The Royal College of Nursing (RCN) says the government has not thought hard enough about “the risks” of its plans to change student nurse funding.
Janet Davies, the chief executive and general secretary of the RCN is calling on the government to halt its proposals until a “more suitable model of funding can be found.”
She said there needs to be a rethink of the plans which are out for consultation until June 30.
The proposed changes would see the scrapping of bursaries for student nurses and midwives from Health Education England and the NHS Business Services Authority for all new students from August 2017.
Instead students would be offered funding through the student loans system which they would have to start repaying when they earn £21,000 or more.
The government said it wanted to increase the number of student nurses and reduce its reliance on overseas and agency nurses and ensure the profession was open to all.
Davies said: ‘The government hope to increase nurse numbers but the plans aren’t reflecting the realities of modern nurse training and could actually have the opposite effect.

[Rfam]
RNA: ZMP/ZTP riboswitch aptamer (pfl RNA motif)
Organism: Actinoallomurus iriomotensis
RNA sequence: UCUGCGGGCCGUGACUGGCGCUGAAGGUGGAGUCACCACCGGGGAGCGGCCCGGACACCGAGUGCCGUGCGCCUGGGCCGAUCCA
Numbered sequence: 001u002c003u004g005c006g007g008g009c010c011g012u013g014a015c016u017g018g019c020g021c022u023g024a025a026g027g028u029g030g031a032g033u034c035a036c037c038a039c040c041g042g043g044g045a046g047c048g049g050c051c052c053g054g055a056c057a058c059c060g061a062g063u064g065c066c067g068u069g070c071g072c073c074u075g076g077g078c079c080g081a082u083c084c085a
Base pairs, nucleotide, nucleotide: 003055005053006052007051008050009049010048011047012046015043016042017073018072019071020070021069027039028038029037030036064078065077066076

“Nursing students’ placements and longer term times mean they do not have the opportunity to earn extra money during their studies.
“A higher proportion are also mature students, and the prospect of taking on even more debt with a second degree will likely put off many potentials nurses.”
She also criticised the “open market” approach to funding nursing places risks an uneven distribution of nurses over specialisms and across the country.
Davies was also concerned about how extra high quality placements for student nurses will be funded or monitored.
She called for a return to the drawing board to find “a fair, effective and sustainable funding system for nursing education.”
Launching the consultation earlier this month care quality minister Ben Gummer said: “Changes like this are never easy but we strongly believe that these policies will be good for students, good for patients, good for universities and good for our NHS.”
The RCN staged a march in Westminster in January in protest against the scrapping of bursaries.
The Royal College of Midwives has estimated midwives starting their training in 2017 could potentially start their careers with £60,000 of debt.